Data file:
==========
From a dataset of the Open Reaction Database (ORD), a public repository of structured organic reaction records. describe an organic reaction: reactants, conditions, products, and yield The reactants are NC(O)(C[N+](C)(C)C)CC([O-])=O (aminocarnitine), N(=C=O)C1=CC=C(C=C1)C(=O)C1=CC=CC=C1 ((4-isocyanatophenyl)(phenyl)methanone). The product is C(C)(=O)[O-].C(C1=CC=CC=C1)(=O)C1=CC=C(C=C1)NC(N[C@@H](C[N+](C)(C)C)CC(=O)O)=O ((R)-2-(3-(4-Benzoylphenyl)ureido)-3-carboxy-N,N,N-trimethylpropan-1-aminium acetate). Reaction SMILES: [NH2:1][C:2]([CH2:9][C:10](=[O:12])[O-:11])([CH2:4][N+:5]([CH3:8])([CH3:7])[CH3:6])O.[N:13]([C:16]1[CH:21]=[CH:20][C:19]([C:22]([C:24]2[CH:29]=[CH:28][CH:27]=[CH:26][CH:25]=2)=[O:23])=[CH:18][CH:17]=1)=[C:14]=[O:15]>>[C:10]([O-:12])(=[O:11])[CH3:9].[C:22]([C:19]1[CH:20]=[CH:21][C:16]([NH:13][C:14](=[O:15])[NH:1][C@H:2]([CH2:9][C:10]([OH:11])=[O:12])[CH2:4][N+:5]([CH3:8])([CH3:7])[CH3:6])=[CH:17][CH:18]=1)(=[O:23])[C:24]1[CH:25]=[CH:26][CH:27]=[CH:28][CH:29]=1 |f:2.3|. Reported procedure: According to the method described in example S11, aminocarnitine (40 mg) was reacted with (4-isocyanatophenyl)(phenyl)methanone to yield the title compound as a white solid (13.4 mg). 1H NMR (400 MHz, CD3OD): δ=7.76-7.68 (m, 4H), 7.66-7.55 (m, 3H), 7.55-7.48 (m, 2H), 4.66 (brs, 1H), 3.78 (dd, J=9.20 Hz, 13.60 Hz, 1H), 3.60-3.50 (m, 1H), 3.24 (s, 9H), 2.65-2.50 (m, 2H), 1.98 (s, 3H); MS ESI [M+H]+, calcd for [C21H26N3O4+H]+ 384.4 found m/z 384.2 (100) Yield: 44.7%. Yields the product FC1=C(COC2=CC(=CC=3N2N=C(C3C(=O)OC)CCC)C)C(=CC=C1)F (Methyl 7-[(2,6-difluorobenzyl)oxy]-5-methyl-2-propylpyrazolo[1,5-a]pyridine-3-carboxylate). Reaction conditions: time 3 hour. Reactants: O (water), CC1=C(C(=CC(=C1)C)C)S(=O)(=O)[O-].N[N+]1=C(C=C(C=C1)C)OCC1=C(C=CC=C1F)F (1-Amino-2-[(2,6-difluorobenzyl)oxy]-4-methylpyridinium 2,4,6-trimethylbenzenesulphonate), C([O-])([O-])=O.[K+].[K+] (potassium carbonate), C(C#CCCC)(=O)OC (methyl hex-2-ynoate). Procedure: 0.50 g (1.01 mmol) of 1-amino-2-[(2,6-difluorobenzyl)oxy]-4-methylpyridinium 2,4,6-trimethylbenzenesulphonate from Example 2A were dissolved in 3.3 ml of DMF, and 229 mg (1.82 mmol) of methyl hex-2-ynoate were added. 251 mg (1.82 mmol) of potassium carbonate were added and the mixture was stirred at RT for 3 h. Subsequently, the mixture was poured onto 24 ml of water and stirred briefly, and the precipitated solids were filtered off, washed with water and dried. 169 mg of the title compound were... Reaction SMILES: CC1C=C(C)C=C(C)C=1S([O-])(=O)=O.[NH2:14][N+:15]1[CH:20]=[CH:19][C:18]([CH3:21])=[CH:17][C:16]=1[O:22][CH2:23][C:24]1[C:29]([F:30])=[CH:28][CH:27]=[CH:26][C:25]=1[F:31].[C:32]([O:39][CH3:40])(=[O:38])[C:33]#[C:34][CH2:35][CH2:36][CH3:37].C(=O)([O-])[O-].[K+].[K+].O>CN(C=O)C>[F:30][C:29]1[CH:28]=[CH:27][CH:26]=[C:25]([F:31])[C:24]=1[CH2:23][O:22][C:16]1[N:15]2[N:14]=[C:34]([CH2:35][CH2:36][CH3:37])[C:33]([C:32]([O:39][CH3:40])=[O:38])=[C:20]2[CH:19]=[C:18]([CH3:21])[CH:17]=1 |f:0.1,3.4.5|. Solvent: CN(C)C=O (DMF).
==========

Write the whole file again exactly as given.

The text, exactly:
From a dataset of the Open Reaction Database (ORD), a public repository of structured organic reaction records. describe an organic reaction: reactants, conditions, products, and yield The reactants are NC(O)(C[N+](C)(C)C)CC([O-])=O (aminocarnitine), N(=C=O)C1=CC=C(C=C1)C(=O)C1=CC=CC=C1 ((4-isocyanatophenyl)(phenyl)methanone). The product is C(C)(=O)[O-].C(C1=CC=CC=C1)(=O)C1=CC=C(C=C1)NC(N[C@@H](C[N+](C)(C)C)CC(=O)O)=O ((R)-2-(3-(4-Benzoylphenyl)ureido)-3-carboxy-N,N,N-trimethylpropan-1-aminium acetate). Reaction SMILES: [NH2:1][C:2]([CH2:9][C:10](=[O:12])[O-:11])([CH2:4][N+:5]([CH3:8])([CH3:7])[CH3:6])O.[N:13]([C:16]1[CH:21]=[CH:20][C:19]([C:22]([C:24]2[CH:29]=[CH:28][CH:27]=[CH:26][CH:25]=2)=[O:23])=[CH:18][CH:17]=1)=[C:14]=[O:15]>>[C:10]([O-:12])(=[O:11])[CH3:9].[C:22]([C:19]1[CH:20]=[CH:21][C:16]([NH:13][C:14](=[O:15])[NH:1][C@H:2]([CH2:9][C:10]([OH:11])=[O:12])[CH2:4][N+:5]([CH3:8])([CH3:7])[CH3:6])=[CH:17][CH:18]=1)(=[O:23])[C:24]1[CH:25]=[CH:26][CH:27]=[CH:28][CH:29]=1 |f:2.3|. Reported procedure: According to the method described in example S11, aminocarnitine (40 mg) was reacted with (4-isocyanatophenyl)(phenyl)methanone to yield the title compound as a white solid (13.4 mg). 1H NMR (400 MHz, CD3OD): δ=7.76-7.68 (m, 4H), 7.66-7.55 (m, 3H), 7.55-7.48 (m, 2H), 4.66 (brs, 1H), 3.78 (dd, J=9.20 Hz, 13.60 Hz, 1H), 3.60-3.50 (m, 1H), 3.24 (s, 9H), 2.65-2.50 (m, 2H), 1.98 (s, 3H); MS ESI [M+H]+, calcd for [C21H26N3O4+H]+ 384.4 found m/z 384.2 (100) Yield: 44.7%. Yields the product FC1=C(COC2=CC(=CC=3N2N=C(C3C(=O)OC)CCC)C)C(=CC=C1)F (Methyl 7-[(2,6-difluorobenzyl)oxy]-5-methyl-2-propylpyrazolo[1,5-a]pyridine-3-carboxylate). Reaction conditions: time 3 hour. Reactants: O (water), CC1=C(C(=CC(=C1)C)C)S(=O)(=O)[O-].N[N+]1=C(C=C(C=C1)C)OCC1=C(C=CC=C1F)F (1-Amino-2-[(2,6-difluorobenzyl)oxy]-4-methylpyridinium 2,4,6-trimethylbenzenesulphonate), C([O-])([O-])=O.[K+].[K+] (potassium carbonate), C(C#CCCC)(=O)OC (methyl hex-2-ynoate). Procedure: 0.50 g (1.01 mmol) of 1-amino-2-[(2,6-difluorobenzyl)oxy]-4-methylpyridinium 2,4,6-trimethylbenzenesulphonate from Example 2A were dissolved in 3.3 ml of DMF, and 229 mg (1.82 mmol) of methyl hex-2-ynoate were added. 251 mg (1.82 mmol) of potassium carbonate were added and the mixture was stirred at RT for 3 h. Subsequently, the mixture was poured onto 24 ml of water and stirred briefly, and the precipitated solids were filtered off, washed with water and dried. 169 mg of the title compound were... Reaction SMILES: CC1C=C(C)C=C(C)C=1S([O-])(=O)=O.[NH2:14][N+:15]1[CH:20]=[CH:19][C:18]([CH3:21])=[CH:17][C:16]=1[O:22][CH2:23][C:24]1[C:29]([F:30])=[CH:28][CH:27]=[CH:26][C:25]=1[F:31].[C:32]([O:39][CH3:40])(=[O:38])[C:33]#[C:34][CH2:35][CH2:36][CH3:37].C(=O)([O-])[O-].[K+].[K+].O>CN(C=O)C>[F:30][C:29]1[CH:28]=[CH:27][CH:26]=[C:25]([F:31])[C:24]=1[CH2:23][O:22][C:16]1[N:15]2[N:14]=[C:34]([CH2:35][CH2:36][CH3:37])[C:33]([C:32]([O:39][CH3:40])=[O:38])=[C:20]2[CH:19]=[C:18]([CH3:21])[CH:17]=1 |f:0.1,3.4.5|. Solvent: CN(C)C=O (DMF).